Delving Into Dairy

In the latest issue of People Magazine, the People Food Awards highlighted over 60 of their favorite new items to hit store shelves. Not surprisingly, the bulk of the foods highlighted were a sugary mess…waffles, sugary cereals, candy, ice cream, snacks, etc. However, there is one product I wanted to highlight as an example of something that sounds healthy, but is it really?

Silk brand has introduced Nextmilk Whole Fat, Plant-based Milk Substitute. There are two things that make this launch particularly interesting.

  1. The focus, literally in the name of the product, is “whole fat.” After at least five decades of being told to eat “low fat”, especially related to dairy products, how times are changing when a major brand announces its new product is “whole fat.”
  2. The implied health of this product, centered around plant-based ingredients & being made from Oatmilk, which is very popular right now.

Checking the Science

When it comes to fat, none of the macronutrients has been more demonized, but finally, the misinformation around fat is beginning to change. In a June, 2022 health article, the subject of low-fat vs. full-fat was discussed, with a particular focus on diary. For decades, nutritional “experts” have told us full-fat dairy should be avoided because it will make you fat and will cause cardiovascular disease. However, as more research becomes available, saturated fat is not the terrible demon we’ve been told. In fact, as the article states, full-fat dairy can have some very important health benefits around cardiovascular health, maintaining a healthy weight, encouraging satiety (which prevents snacking & binging), and even acting as an aid to avoid chronic metabolic disease. Aside from people who have either an allergy or an intolerance, which is a completely different set of issues, should we really be avoiding full-fat dairy?

With so many nutrition experts now recommending foods like wild-caught fish, nuts, avocados, olive oil and non-sugar yogurt (foods linked to a Mediterranean diet), touting the health benefits of those products while demonizing fat is a problem. All of them are high in fat (some mono-unsaturated, some saturated) and are part of a healthy lifestyle that reduces carbohydrates & sugar while encouraging the consumption of high quality protein & fat sources. Some full-fat dairy items, such as yogurt and fermented diary, such as kefir, also offer probiotic benefits to help with digestive health.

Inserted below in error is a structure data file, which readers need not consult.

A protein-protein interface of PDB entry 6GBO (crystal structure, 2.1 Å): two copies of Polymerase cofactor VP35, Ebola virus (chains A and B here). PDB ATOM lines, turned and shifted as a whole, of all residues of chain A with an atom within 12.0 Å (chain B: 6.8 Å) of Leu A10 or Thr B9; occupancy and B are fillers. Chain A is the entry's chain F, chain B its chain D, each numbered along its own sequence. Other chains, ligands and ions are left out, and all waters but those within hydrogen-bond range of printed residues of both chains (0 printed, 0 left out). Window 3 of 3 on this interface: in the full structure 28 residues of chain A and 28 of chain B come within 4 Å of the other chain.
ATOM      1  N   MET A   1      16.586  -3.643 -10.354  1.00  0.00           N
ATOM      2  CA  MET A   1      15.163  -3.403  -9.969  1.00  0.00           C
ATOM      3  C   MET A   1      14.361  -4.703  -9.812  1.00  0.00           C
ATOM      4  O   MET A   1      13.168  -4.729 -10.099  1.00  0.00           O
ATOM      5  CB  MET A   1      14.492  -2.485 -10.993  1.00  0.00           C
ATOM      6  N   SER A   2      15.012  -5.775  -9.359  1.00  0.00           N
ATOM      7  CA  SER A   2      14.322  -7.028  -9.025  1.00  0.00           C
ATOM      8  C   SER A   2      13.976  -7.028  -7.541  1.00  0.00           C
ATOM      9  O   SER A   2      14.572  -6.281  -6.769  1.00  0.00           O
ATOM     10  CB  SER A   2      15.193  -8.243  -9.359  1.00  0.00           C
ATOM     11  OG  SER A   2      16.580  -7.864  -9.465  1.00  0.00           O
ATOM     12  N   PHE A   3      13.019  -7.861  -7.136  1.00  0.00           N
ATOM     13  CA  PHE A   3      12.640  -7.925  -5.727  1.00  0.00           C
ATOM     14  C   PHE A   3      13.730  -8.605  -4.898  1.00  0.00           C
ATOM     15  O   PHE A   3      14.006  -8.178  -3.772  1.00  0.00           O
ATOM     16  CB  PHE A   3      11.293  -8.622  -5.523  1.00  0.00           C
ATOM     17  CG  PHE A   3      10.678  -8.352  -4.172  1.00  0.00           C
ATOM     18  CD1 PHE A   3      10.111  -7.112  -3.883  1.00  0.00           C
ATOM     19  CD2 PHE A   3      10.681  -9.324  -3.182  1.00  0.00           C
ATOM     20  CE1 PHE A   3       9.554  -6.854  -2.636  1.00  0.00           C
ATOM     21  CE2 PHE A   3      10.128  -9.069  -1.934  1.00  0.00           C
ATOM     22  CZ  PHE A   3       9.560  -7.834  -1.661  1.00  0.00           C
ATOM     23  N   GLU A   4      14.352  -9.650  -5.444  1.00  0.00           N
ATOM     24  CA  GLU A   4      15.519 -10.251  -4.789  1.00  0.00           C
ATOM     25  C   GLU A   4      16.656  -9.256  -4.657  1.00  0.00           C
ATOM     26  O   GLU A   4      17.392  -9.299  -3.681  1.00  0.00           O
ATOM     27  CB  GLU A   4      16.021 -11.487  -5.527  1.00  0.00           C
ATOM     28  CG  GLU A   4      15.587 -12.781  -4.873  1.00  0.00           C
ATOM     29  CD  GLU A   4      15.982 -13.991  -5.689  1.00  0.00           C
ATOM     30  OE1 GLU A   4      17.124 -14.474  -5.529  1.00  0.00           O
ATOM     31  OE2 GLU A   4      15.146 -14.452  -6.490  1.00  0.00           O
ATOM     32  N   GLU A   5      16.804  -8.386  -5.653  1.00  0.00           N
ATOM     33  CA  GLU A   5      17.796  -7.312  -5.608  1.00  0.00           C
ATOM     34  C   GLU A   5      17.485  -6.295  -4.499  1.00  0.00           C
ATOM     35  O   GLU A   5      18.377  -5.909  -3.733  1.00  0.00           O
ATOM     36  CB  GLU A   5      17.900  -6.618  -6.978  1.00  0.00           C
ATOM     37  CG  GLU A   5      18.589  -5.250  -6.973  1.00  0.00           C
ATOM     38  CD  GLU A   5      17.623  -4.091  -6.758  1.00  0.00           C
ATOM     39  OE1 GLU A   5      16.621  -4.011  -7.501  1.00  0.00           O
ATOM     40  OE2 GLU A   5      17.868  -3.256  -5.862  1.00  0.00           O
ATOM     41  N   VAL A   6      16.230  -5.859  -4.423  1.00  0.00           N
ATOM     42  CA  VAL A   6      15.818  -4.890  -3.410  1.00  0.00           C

Comparing the Label

Circling back to our new product list, let’s compare the new Silk Whole Fat Plant-Based Milk Substitute vs. a Whole Fat Dairy Milk, purely based on the ingredient panel and the nutritional facts.

1 cup = 160 Calories

Key Macros: 8 grams of fat / 13 grams of carbs / 8 grams of protein

Ingredient list: Grade A Organic Milk, Vitamin D3

1 Cup = 110 Calories

Key Macros: 8 grams of fat / 7 grams of carbs / 4 grams of protein

Ingredient list: Oatmilk (Filtered Water, Oat Concentrate), Coconutmilk (Filtered Water, Coconut Cream), Coconut Oil, Soy Protein Isolate, Chicory Root Extract, Cane Sugar, Sunflower Oil, Vitamin and Mineral Blend (Calcium Carbonate, Vitamin A Palmitate, Vitamin D2, Riboflavin [B2], Vitamin B12), Sea Salt, Locust Bean Gum, Gellan Gum, Sunflower Lecithin, Soy Lecithin, Natural Flavor. CONTAINS SOY, COCONUT

So, both products have the same amount of fat per serving (8 grams). Where you see the biggest differences are (1) in the carb & protein ratios and (2) the ingredient list.

  • If you have a lactose intolerance or milk allergy, obviously the Horizon Organic Milk is not going to work, but I would ask why you would want to consume the Silk Next Milk with the ingredient list above? Soy Protein Isolate & Chicory Root Fiber? Cane Sugar? Two types of Lecithin & two types of gums? I would strongly recommend seeking another option with a clean ingredient panel.
  • Plant-based dairy substitutes generally are lower in protein, and as you can see, the Organic Milk has 2X the protein of the Silk Next Milk.
  • If you are following a ketogenic lifestyle, neither of these are good options due to the level of carbs/serving.
  • If you are following a low-carb lifestyle (~ 140 grams of carbs/day), and you compare the macros, if you can handle 13g of carbs in the Horizon Organic Milk (& do not have an allergy or intolerance), the ingredient panel is much better and cleaner, and a better choice.
  • For a standard diet (again, without an allergy or intolerance), the Organic Milk is a better choice.


We have to take more care in the food choices we make, and that starts with sorting through the copious amount of misinformation, then taking extra interest to understand the ingredients used and the resulting macros. Full-fat dairy is one of those product groups that has been chastised for decades, but actually can be a part of a very healthy lifestyle and offer health benefits around metabolic and cardiovascular wellness. The best choice, assuming you do not have an allergy or intolerance, is to keep it clean and plain. The more fat is reduced, the more sugar is used to replace, and the less healthy the finished product. Yogurt is a great example of this…stay away from fruit-loaded yogurt and go for plain, full-fat Greek yogurt, then add a bit of your own spices to help with flavor (vanilla, cinnamon, nutmeg, etc.). Finally, for a good article on how full-fat dairy is part of healthy lifestyle, with some links to additional evidence, check out Darla Leal’s post from